Dental Benefits in the US

12. Comparison of dental reimbursement models

1. Premium - HMOs are the least expensive and indemnity plans are the most expensive

2. Patient access - any dentist can be used for indemnity plans and PPO plans, but members must use the network in an HMO

3. Benefit richness - HMOs typically cover the same benefits as PPOs and indemnity plans but with less out-of-pocket expense

4. Cost management - indemnity plans use some cost controls. PPOs use those controls and a credentialing process to find cost-effective providers. HMOs add a gatekeeper approach.

5. Utilization - indemnity plans and PPOs may overutilize due to FFS. HMOs may underutilize due to capitation.

6. Quality assurance - unlike indemnity plans, PPOs and HMOs have credentialing processes to help assure quality care

7. Fraud potential - detecting fraud will be based on the insurer's efforts, rather than the particular plan type

8. Provider contracting - PPOs and HMOs have contracts with dentists, who agree to accept discounted charges

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Learning Objective 1 - Plan Provisions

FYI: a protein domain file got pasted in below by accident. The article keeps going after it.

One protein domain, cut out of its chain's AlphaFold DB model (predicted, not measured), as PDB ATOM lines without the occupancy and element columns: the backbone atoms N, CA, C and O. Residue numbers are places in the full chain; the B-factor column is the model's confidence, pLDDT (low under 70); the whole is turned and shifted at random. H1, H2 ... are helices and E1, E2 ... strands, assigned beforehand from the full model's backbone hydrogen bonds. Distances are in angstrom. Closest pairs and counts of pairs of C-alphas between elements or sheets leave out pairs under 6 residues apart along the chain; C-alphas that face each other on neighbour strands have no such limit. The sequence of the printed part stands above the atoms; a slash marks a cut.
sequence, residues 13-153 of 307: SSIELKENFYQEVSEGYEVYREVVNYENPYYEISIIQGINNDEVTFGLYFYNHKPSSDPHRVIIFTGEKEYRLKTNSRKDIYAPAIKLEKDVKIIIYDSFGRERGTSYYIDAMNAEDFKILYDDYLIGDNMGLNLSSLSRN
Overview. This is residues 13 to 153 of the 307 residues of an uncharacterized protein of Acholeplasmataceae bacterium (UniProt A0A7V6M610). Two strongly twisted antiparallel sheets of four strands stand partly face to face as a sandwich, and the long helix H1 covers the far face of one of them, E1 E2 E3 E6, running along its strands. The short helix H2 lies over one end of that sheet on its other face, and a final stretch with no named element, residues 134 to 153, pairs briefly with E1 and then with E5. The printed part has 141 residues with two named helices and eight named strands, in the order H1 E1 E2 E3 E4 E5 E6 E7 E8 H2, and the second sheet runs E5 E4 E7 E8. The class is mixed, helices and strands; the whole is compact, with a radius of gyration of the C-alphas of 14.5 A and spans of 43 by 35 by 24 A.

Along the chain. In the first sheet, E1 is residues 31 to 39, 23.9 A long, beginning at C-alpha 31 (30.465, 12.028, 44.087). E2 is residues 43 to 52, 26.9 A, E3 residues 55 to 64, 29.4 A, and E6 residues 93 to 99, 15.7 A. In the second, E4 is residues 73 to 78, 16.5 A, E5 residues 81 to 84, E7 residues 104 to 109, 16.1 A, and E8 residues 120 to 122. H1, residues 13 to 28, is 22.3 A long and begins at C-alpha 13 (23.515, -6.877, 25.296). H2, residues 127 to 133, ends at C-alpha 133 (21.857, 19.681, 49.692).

Dental Benefits in the US

13. Claim administration procedures used by dental plans

1. Predetermination of benefits - the plan wants members to submit expensive treatment plans for review before service

2. Least expensive alternative treatment (described in earlier list)

3. Coordination of benefits - done to avoid paying beenfits in excess of charges

4. Dental review - difficult claims should be reviewed by a dental consultant

5. Maximum allowable charge (aka UCR) - expenses are limited to the lesser of:

a) The dentist's usual fee for the procedure

b) The fee level set by the plan administrator based on charges submitted in the same geographical area

c) The reasonable fee charged for a service when unusual circumstances or complications exist